Developing Development Guidelines: Don’t Reinvent the Wheel

Read the Introduction.

I think there’s an inherent desire when beginning work on a creative project to do something different, to bring something totally new to the table. After all, that is the value of creative work – to create something, rather than just repurpose other things that already exist. But this desire can be somewhat antithetical to a fundamental truth of creative work: imitation can be the most effective way to learn something new.

And we are still relatively new to game development.

When we started trying to develop our first game, Harvest, beyond the basic premise (sci-fi survival horror set on a farm), we wanted to do things differently. We didn’t want our game to feel like other survival horror games. We ditched any semblance of linear level design and typical puzzle-solving, opting instead to drop players in a small, but extremely open ended space, where they could explore however they wanted. An item needed to open a door in the farmhouse might be hidden in the barn, and we wouldn’t push players to it, leaving them to discover things at their own pace.

Needless to say, designing a game like this is hard. And for first-time game designers, it was simply not realistic. We started building out the environment without a real plan in place for how to execute on our ambitious gameplay ideas. Would it even be fun for players to have to backtrack throughout several locations on the map with no guidance or sense of linear progression? We had no idea, because we’d never played a game quite like that. Our ambition to do something totally new was a major reason we never got close to finishing the game.

And it was for that reason that we decided on our first development guideline for Interference: Don’t Reinvent the Wheel.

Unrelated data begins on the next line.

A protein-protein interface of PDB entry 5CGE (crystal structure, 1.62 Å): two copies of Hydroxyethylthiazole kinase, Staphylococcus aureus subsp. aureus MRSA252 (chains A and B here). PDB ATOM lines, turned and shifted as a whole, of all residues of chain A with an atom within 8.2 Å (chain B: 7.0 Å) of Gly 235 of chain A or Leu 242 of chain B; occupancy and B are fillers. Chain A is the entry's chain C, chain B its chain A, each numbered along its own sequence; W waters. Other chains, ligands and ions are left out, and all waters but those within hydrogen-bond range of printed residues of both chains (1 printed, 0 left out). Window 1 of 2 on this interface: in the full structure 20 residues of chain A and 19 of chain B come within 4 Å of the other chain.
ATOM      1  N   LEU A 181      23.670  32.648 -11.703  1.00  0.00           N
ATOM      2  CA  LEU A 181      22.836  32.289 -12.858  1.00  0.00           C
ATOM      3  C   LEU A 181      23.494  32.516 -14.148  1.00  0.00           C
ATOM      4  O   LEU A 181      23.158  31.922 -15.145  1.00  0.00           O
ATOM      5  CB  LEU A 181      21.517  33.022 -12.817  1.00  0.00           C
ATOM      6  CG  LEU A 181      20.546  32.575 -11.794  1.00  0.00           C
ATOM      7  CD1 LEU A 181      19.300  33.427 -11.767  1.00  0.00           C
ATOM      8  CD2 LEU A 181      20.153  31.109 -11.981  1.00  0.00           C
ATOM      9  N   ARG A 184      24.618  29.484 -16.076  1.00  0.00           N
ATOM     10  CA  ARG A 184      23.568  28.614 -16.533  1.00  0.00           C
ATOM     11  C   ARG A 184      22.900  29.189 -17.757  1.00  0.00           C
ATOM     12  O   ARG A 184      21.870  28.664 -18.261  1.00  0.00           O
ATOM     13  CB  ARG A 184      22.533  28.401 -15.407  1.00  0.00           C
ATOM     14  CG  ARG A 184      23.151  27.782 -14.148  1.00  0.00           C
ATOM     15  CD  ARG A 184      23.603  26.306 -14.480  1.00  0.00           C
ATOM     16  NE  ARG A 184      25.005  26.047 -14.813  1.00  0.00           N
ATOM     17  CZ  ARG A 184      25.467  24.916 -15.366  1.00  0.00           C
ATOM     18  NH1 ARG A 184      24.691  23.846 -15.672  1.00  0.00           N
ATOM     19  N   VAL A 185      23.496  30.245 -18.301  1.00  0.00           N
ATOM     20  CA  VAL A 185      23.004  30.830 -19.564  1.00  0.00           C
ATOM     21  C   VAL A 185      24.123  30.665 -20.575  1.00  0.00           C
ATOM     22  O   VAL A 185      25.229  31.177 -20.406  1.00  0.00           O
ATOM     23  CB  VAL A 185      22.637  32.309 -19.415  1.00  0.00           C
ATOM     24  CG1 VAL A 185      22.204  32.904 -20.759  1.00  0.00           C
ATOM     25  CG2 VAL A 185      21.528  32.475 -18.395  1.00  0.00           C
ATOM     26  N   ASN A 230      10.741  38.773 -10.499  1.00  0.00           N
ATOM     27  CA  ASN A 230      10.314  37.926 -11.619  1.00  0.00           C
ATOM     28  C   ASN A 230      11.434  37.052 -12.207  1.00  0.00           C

We acknowledged our previous missteps and made an effort to embrace that we are new game developers. We need to learn why certain video game tropes exist, and learn how to execute them before we can subvert them. We had to learn the rules before we could effectively break them.

So with Interference, we decided to stay a little more traditional, with a scripted experience that plays out in an even smaller physical space. We didn’t shy away from using a familiar branching dialogue system that works in so many other games. By leaning on familiar building-blocks, we had a better sense of how the game would feel to play going in, which gave us direction and motivation to stick with it.

All of this is not to say that Interference is just like other games. In fact, we feel that it’s even harder to neatly categorize than Harvest was. We are still able to experiment with narrative and player freedom in ways we feel make our game unique. But this experimentation is grounded in elements we’ve seen work in games before, and has been the difference between staying motivated and flailing in our own over-ambition.

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